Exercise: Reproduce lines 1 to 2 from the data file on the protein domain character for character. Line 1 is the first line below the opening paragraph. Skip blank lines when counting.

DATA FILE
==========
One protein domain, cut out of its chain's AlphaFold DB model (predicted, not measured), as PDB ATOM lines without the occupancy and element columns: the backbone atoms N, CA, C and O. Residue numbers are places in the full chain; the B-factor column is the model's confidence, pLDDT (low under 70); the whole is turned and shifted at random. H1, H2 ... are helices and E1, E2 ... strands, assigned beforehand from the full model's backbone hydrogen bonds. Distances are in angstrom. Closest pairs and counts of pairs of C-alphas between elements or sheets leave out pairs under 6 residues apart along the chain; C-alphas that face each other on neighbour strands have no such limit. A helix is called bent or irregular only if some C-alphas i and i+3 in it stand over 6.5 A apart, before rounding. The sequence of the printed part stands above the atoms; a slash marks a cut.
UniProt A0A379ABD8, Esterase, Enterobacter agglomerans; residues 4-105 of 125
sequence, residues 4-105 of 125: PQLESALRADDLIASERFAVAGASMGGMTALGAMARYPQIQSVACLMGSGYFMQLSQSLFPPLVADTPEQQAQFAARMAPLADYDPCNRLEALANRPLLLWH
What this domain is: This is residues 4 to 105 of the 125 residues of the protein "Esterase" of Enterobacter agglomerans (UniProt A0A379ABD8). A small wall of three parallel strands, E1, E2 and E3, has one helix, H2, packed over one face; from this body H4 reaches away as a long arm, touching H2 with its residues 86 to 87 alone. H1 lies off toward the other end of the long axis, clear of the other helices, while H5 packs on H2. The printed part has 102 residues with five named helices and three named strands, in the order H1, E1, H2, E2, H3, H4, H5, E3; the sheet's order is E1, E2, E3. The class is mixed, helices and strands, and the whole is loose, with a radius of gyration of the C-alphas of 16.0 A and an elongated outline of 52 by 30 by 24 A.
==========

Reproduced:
UniProt A0A379ABD8, Esterase, Enterobacter agglomerans; residues 4-105 of 125
sequence, residues 4-105 of 125: PQLESALRADDLIASERFAVAGASMGGMTALGAMARYPQIQSVACLMGSGYFMQLSQSLFPPLVADTPEQQAQFAARMAPLADYDPCNRLEALANRPLLLWH